At home I sat and reflected on the day that I had just had. It was so busy I hardly felt that I was missing out on being at home, while at the same time really wishing that I was eating my mom’s perfectly cooked turkey and stuffing. But, while I was wishing that I was gorging myself on her turkey, I realized more than ever before how much I have to be thankful for. I am so incredibly grateful for everything I have: the family who loves me more than anything, the friends who support me in my crazy adventure to South America, my community members here who let me cry when I was sad, the food I have to eat, the clothes on my back, the shoes on my feet, the comfortable house which I call home, my college education, my faith, my life, my experience in Bolivia and soon my experience in Chile, everything. I lack nothing. So, on this Thanksgiving I learned such a valuable lesson that, although it was different and difficult, I would never trade to be back at home because when I do go back home, I will never again take for granted waking up to Katie Couric commenting on the wonderful marching band in the Macy´s parade and I will never again take for granted a home cooked meal and never will I forget this Bolivian Thanksgiving, for this is the true meaning of a holiday, coming together, sharing and just being.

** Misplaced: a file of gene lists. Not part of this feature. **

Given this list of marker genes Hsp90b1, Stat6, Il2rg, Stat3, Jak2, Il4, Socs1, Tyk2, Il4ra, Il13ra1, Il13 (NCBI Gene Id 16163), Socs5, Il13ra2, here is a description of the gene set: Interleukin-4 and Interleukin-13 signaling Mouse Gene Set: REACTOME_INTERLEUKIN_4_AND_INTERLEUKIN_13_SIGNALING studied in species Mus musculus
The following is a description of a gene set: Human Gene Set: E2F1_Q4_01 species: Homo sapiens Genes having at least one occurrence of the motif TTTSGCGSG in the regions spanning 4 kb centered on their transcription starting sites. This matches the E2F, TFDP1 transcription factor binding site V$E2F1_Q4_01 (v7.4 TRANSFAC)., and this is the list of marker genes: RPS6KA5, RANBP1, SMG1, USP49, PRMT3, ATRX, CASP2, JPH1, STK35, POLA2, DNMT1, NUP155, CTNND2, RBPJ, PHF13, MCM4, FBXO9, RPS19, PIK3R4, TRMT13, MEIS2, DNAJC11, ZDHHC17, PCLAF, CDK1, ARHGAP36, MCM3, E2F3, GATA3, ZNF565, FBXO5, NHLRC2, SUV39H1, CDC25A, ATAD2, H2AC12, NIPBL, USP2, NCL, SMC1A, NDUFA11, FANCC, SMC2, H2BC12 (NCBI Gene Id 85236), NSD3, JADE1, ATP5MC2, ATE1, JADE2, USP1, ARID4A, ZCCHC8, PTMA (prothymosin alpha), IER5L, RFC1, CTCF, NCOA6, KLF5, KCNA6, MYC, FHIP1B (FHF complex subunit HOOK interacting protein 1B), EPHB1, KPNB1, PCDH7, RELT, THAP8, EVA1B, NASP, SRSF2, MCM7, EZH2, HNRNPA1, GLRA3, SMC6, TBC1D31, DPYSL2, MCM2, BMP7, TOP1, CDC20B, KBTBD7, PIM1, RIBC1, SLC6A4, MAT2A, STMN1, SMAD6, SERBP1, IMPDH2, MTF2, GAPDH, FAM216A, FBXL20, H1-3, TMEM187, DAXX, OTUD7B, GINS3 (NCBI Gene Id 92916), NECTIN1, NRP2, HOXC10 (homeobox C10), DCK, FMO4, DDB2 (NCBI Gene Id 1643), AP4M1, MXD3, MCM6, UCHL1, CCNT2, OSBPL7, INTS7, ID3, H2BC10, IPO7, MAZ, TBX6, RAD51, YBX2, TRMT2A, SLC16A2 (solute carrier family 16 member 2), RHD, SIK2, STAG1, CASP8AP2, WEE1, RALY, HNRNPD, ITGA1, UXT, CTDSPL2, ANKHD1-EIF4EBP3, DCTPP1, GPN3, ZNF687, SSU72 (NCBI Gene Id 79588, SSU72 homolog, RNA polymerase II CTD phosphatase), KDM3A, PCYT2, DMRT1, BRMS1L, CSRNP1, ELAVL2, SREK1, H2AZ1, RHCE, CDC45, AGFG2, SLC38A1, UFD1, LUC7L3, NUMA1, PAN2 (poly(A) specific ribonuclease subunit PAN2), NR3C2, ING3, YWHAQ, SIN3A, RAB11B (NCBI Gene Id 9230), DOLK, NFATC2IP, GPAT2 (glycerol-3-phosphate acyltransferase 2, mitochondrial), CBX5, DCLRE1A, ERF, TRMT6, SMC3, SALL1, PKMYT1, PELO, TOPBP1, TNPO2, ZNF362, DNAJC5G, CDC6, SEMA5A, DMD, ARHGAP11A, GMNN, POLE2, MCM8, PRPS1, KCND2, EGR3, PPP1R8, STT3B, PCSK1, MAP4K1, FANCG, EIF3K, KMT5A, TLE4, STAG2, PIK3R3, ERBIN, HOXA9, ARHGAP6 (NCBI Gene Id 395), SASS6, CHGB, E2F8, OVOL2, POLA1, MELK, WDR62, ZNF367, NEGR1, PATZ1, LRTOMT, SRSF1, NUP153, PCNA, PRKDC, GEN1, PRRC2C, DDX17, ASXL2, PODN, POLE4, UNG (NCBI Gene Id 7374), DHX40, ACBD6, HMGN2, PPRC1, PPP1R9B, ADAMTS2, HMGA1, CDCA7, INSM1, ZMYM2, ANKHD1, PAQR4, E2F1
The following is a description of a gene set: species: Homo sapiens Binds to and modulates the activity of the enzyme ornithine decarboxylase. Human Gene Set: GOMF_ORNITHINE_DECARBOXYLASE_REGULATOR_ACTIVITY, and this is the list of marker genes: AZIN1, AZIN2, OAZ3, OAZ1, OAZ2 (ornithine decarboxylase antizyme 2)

Thursday, November 09, 2006

We call it Volley, they call it Walley

Imagine yourself in a racquetball court. There is a net strung across the court, separating the small court into even smaller halves. Teams are divided into three to four persons, you’re handed what looks like a beach volleyball and the walleyball game begins.

What is walleyball you ask? Well, it is the Bolivian version of volleyball, played in a racquetball court. The most tricky part of the rules to walley is that you USE the side walls, but NOT the back walls. Now, it sounds easy, but when you are used to serving the ball in an outdoor court, your forget your own strength and smack the ball right into the otherside´s back wall, earning a point for that team. Which points out yet another change in rules, you earn points for your team simply by not being able to return the ball back to the other side, whereas in outdoor volleyball when you fail to return the ball, the other team gets to serve for points. Tricky does not even begin to describe the point system, especially when some people try and cheat you out of points, which does happen from time to time.